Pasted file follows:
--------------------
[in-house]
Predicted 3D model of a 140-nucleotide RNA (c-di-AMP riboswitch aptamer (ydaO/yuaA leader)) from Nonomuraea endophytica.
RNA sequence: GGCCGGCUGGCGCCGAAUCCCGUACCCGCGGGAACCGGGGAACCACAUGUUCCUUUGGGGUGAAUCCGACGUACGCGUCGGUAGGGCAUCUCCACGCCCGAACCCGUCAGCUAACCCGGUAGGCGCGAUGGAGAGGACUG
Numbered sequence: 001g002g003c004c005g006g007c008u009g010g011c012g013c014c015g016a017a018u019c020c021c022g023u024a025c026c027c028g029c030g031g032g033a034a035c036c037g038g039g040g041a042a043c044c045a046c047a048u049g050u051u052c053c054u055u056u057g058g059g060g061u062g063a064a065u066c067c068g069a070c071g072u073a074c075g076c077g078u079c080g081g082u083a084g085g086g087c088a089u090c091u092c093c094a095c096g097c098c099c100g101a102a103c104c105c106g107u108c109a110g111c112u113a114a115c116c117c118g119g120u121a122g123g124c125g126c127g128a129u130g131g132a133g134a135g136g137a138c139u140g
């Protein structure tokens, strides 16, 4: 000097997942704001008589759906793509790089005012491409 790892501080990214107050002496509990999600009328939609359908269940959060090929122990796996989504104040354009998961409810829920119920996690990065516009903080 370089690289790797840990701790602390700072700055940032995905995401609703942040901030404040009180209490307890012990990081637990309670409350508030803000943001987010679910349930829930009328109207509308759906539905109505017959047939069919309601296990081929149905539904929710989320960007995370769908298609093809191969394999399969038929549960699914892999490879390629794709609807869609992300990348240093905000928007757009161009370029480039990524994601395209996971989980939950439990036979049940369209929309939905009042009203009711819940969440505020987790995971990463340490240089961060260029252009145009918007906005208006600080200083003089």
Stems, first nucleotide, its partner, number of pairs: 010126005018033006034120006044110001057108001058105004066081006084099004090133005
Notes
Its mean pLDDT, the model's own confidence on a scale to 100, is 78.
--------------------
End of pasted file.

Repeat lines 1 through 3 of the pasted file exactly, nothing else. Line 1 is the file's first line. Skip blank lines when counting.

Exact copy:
[in-house]
Predicted 3D model of a 140-nucleotide RNA (c-di-AMP riboswitch aptamer (ydaO/yuaA leader)) from Nonomuraea endophytica.
RNA sequence: GGCCGGCUGGCGCCGAAUCCCGUACCCGCGGGAACCGGGGAACCACAUGUUCCUUUGGGGUGAAUCCGACGUACGCGUCGGUAGGGCAUCUCCACGCCCGAACCCGUCAGCUAACCCGGUAGGCGCGAUGGAGAGGACUG